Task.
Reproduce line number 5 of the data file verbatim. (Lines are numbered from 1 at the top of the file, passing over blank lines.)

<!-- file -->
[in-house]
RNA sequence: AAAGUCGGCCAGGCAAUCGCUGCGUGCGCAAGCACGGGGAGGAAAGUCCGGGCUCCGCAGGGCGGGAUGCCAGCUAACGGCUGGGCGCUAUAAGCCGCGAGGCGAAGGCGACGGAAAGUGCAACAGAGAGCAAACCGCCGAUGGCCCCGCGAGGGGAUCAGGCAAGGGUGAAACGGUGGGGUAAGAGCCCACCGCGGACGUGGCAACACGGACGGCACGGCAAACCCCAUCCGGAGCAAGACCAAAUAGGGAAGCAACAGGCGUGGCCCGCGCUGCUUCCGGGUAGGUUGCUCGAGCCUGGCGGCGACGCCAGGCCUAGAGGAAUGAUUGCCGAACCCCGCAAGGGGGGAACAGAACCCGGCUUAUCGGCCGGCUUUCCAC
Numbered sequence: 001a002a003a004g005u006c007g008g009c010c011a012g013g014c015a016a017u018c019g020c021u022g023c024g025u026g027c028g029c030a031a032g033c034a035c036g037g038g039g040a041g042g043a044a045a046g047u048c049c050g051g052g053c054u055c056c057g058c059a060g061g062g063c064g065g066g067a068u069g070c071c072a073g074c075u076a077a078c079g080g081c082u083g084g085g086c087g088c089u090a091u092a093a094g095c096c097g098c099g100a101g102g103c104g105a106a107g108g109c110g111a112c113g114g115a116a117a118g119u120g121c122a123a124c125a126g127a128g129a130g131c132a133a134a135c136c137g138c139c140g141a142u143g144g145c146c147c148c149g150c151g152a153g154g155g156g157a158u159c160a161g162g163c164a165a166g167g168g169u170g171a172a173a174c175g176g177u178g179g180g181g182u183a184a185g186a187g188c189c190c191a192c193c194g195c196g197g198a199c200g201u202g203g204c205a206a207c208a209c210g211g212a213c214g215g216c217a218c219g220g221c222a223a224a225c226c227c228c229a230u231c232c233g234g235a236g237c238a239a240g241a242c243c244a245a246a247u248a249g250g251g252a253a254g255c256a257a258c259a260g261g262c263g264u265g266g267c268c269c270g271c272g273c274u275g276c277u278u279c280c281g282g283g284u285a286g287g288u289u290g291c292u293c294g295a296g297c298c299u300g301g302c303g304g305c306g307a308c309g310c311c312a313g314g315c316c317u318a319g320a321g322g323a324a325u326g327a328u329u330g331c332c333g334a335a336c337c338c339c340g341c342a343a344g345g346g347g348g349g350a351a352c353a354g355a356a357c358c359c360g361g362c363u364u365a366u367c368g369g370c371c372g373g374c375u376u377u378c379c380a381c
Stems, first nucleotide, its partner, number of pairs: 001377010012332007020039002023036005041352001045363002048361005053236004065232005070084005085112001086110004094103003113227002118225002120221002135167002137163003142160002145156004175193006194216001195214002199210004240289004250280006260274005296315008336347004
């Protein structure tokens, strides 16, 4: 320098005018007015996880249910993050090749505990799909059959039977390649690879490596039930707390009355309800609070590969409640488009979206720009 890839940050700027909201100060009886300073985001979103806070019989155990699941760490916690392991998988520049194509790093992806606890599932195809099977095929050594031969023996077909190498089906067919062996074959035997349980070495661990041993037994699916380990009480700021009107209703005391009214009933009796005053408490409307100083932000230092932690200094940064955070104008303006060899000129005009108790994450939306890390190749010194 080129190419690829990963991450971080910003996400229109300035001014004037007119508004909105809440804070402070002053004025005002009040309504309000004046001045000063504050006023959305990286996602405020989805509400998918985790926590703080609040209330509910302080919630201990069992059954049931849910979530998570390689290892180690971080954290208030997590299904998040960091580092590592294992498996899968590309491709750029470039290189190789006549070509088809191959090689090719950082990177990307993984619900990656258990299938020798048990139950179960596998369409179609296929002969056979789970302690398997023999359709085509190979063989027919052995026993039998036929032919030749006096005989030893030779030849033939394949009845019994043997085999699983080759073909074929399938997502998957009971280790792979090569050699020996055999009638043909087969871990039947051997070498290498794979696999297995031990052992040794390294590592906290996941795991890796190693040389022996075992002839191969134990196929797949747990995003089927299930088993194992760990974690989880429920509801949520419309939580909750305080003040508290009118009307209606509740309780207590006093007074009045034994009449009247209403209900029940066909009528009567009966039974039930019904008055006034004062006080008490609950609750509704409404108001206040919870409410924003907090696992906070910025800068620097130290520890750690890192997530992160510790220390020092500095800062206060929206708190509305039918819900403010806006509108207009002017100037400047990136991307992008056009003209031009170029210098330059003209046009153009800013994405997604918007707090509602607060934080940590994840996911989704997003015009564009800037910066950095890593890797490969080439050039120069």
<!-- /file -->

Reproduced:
């Protein structure tokens, strides 16, 4: 320098005018007015996880249910993050090749505990799909059959039977390649690879490596039930707390009355309800609070590969409640488009979206720009 890839940050700027909201100060009886300073985001979103806070019989155990699941760490916690392991998988520049194509790093992806606890599932195809099977095929050594031969023996077909190498089906067919062996074959035997349980070495661990041993037994699916380990009480700021009107209703005391009214009933009796005053408490409307100083932000230092932690200094940064955070104008303006060899000129005009108790994450939306890390190749010194 080129190419690829990963991450971080910003996400229109300035001014004037007119508004909105809440804070402070002053004025005002009040309504309000004046001045000063504050006023959305990286996602405020989805509400998918985790926590703080609040209330509910302080919630201990069992059954049931849910979530998570390689290892180690971080954290208030997590299904998040960091580092590592294992498996899968590309491709750029470039290189190789006549070509088809191959090689090719950082990177990307993984619900990656258990299938020798048990139950179960596998369409179609296929002969056979789970302690398997023999359709085509190979063989027919052995026993039998036929032919030749006096005989030893030779030849033939394949009845019994043997085999699983080759073909074929399938997502998957009971280790792979090569050699020996055999009638043909087969871990039947051997070498290498794979696999297995031990052992040794390294590592906290996941795991890796190693040389022996075992002839191969134990196929797949747990995003089927299930088993194992760990974690989880429920509801949520419309939580909750305080003040508290009118009307209606509740309780207590006093007074009045034994009449009247209403209900029940066909009528009567009966039974039930019904008055006034004062006080008490609950609750509704409404108001206040919870409410924003907090696992906070910025800068620097130290520890750690890192997530992160510790220390020092500095800062206060929206708190509305039918819900403010806006509108207009002017100037400047990136991307992008056009003209031009170029210098330059003209046009153009800013994405997604918007707090509602607060934080940590994840996911989704997003015009564009800037910066950095890593890797490969080439050039120069």